Southlake Council scrutinizes assisted living center proposal

Posted Tuesday, Aug. 19, 2014  comments  Print Reprints
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A proposed assisted living and memory care center in Southlake has drawn some push-back from City Council members who are concerned the facility might be too much like an apartment complex.

When developers first approached City Council, members said they thought the concept was great, but it was in the wrong location. Council members thought moving the project to a site on Texas 114 would be better.

Developers for the HarborChase Assisted Living and Memory Care came back to City Council on Aug. 5 with a new location near Texas 114 and Highland Street.

But, that’s when new concerns arose.

Councilman Shahid Shafi asked questions about the property being used as an apartment complex.

“If it’s approved, they’ll have 122 units available for rent,” he said. “Legally, anyone can come in and rent it.”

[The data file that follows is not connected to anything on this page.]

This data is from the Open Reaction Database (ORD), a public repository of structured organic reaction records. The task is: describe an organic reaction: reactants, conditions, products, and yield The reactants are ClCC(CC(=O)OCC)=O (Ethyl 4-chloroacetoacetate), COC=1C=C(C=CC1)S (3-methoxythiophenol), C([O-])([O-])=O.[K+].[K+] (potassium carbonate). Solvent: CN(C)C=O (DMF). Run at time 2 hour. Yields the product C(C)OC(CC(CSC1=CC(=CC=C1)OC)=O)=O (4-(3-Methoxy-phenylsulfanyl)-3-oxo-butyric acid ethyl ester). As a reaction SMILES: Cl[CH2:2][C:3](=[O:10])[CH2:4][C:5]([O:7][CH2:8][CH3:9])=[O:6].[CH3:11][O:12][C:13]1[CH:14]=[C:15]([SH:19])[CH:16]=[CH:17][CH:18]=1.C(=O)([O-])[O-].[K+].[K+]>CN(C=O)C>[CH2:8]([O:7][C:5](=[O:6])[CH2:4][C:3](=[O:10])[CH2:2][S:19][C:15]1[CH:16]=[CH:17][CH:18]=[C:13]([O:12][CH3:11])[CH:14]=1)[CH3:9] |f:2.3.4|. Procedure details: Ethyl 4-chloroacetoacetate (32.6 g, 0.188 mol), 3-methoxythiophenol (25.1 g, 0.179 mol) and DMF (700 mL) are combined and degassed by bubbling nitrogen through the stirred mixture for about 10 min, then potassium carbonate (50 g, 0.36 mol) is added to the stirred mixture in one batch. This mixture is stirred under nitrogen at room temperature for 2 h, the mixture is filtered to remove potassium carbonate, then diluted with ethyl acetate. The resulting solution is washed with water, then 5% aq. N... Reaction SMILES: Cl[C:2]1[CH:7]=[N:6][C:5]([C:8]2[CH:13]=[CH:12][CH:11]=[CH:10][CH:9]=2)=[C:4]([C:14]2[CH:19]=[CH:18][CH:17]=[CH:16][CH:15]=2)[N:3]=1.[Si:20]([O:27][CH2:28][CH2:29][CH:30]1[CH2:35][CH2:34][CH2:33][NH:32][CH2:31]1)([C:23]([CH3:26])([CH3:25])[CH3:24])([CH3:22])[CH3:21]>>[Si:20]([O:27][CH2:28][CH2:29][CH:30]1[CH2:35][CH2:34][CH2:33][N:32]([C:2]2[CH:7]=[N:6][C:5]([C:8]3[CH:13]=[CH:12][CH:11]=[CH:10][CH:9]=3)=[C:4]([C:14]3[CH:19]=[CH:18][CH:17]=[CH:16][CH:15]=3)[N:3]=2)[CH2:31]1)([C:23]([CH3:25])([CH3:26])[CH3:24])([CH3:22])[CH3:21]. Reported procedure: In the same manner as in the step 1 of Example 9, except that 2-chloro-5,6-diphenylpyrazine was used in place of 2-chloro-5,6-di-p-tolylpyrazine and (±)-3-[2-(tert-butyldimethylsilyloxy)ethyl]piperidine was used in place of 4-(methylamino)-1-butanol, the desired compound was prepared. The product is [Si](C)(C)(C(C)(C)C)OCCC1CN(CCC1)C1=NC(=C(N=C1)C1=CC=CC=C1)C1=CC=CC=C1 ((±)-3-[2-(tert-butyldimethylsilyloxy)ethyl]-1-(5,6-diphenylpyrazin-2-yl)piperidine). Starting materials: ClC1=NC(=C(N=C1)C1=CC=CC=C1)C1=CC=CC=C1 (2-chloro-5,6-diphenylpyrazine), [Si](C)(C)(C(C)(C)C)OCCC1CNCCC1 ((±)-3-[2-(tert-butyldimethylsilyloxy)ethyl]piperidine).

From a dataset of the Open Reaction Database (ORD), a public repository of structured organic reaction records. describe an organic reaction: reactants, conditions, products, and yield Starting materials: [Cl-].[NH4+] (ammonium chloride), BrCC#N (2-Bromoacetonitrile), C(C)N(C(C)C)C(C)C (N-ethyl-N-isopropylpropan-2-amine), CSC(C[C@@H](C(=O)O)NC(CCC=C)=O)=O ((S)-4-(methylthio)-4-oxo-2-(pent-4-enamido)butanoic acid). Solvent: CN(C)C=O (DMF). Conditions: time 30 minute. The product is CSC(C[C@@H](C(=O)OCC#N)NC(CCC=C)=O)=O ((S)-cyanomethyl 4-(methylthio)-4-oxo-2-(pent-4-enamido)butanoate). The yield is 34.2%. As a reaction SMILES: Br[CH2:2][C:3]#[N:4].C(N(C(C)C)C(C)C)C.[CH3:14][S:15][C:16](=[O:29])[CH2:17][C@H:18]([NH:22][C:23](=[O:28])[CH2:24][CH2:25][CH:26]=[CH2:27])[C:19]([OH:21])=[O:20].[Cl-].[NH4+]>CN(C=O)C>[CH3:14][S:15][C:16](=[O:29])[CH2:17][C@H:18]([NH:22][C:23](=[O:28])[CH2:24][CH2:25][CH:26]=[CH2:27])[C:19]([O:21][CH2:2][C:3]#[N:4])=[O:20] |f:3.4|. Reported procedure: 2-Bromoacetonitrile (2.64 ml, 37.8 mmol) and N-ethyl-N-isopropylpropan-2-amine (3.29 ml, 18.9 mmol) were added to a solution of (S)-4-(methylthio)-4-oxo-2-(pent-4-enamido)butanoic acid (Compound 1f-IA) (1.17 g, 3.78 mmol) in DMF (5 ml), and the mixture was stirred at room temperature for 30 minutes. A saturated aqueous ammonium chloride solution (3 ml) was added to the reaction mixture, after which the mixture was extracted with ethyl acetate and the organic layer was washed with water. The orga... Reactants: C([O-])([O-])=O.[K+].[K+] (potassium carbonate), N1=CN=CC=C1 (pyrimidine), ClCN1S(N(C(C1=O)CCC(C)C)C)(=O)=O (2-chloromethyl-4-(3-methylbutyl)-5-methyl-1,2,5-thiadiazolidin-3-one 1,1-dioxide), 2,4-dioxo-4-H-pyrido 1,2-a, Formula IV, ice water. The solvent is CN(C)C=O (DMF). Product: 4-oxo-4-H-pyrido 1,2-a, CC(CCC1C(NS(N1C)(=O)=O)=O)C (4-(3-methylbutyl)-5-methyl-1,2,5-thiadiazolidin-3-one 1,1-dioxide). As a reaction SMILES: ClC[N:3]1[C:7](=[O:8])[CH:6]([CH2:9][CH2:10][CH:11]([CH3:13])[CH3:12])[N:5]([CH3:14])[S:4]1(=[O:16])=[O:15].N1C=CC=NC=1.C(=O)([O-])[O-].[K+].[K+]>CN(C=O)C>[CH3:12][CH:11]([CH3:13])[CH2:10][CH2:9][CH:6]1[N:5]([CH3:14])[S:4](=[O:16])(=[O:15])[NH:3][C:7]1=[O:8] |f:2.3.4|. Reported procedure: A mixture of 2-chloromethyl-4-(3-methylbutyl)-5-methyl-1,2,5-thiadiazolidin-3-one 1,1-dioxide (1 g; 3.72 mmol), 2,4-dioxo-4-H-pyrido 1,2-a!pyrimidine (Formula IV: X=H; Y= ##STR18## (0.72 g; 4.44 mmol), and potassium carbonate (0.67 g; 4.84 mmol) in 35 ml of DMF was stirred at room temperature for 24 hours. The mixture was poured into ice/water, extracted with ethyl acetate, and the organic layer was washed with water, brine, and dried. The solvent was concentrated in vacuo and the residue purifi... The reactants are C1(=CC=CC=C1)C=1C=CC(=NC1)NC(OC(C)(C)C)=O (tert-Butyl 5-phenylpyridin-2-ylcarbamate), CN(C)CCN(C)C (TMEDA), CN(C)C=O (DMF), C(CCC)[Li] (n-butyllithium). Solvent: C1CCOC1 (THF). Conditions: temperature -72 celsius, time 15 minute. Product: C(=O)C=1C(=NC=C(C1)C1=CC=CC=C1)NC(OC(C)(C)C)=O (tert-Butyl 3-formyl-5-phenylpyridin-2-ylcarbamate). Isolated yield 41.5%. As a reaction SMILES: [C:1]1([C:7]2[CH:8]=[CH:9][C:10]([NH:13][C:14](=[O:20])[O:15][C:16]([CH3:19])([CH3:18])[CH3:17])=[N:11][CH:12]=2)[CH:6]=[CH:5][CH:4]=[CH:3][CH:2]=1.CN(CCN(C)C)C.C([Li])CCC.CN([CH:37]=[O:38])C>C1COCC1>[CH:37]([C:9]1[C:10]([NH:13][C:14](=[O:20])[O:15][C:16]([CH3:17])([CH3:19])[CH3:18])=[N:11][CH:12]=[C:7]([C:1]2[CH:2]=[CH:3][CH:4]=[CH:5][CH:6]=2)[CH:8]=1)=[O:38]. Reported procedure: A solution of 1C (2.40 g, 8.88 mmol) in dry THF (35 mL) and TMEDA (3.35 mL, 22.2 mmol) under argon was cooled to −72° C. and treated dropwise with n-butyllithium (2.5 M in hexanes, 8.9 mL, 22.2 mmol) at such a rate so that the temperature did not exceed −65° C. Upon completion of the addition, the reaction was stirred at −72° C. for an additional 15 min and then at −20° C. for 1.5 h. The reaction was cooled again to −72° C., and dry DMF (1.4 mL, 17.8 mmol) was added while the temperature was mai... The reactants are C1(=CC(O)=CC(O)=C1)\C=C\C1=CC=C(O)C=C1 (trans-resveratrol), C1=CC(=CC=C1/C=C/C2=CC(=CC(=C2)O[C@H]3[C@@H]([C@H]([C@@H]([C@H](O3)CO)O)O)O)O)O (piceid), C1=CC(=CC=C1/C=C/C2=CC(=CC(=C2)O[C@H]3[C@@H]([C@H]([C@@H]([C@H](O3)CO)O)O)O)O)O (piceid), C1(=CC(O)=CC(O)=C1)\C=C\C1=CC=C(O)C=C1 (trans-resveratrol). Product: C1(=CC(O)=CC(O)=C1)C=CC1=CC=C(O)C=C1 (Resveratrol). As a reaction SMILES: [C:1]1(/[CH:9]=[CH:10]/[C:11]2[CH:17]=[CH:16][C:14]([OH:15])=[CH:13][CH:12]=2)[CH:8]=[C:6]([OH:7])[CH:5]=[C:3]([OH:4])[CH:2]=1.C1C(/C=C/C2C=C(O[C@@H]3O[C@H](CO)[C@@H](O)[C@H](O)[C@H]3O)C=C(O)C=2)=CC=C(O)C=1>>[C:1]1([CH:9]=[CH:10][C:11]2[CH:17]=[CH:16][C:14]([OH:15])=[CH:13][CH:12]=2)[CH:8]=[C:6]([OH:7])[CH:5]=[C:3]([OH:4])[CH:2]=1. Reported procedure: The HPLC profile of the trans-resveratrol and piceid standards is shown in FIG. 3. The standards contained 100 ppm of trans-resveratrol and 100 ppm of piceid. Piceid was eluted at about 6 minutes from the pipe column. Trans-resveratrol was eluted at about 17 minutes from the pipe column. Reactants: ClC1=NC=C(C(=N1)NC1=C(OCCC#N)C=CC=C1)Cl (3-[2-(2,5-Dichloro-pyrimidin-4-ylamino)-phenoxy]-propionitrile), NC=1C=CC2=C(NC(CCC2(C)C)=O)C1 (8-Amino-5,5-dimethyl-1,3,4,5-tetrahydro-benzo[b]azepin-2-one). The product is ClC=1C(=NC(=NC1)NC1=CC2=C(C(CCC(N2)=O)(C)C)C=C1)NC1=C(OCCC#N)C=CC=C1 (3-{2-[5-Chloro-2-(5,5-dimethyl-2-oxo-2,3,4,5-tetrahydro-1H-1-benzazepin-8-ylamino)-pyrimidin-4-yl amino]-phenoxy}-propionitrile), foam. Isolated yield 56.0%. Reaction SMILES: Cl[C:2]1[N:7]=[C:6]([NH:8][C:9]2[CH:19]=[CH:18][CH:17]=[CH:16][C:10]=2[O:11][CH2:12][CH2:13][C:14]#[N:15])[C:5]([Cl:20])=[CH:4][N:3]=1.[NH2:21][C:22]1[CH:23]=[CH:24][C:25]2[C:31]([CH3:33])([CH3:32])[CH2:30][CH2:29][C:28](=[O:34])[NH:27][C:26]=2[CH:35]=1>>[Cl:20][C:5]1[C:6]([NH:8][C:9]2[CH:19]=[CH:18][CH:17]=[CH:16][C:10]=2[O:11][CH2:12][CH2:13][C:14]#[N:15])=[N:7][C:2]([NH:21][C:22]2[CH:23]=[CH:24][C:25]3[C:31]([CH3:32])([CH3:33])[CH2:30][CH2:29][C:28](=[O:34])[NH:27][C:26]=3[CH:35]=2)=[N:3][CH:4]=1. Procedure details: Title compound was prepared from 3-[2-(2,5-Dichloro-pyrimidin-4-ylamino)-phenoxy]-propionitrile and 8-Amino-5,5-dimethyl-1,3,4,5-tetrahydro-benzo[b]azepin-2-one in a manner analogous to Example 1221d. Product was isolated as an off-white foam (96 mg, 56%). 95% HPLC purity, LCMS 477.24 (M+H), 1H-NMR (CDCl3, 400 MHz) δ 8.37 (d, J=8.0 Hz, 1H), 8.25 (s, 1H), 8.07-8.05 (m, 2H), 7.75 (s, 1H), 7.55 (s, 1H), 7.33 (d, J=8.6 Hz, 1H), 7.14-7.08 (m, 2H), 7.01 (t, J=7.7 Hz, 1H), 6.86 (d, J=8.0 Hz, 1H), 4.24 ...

Developers said in their experience, the only residents who did not need assisted living services were the spouses of residents who do.

“This is designed totally for assisted living and memory care,” developer Tom Dwyer, president of Sliverstone Healthcare Co., said. “It’s not designed for independent living.”

HarborChase will have 92 assisted living units and 30 memory care units on 13.8 acres along Texas 114. It will feature quality-of-life amenities such as a butterfly garden, dog park, trails and Wii bowling alley.

Deputy Mayor Pro Tem Brandon Bledsoe, who has championed the importance of assisted living, said Texas 114 is a great location and the developers are quality professionals.

“I’m sensing this apartment phobia,” he said.

Dwyer said there is an unmet demand for assisted living.

“In the Southlake environment you have a balance of people that live in Southlake, love Southlake and are in the 45-65 age range with aging parents,” he said. “Without having to get on a plane and get to them, the parent can come down and look at a very high-quality product.”

Councilman Gary Fawks, said he wanted to see more than a concept plan by second reading. Dwyer will present Council with a site plan on Sept. 16.

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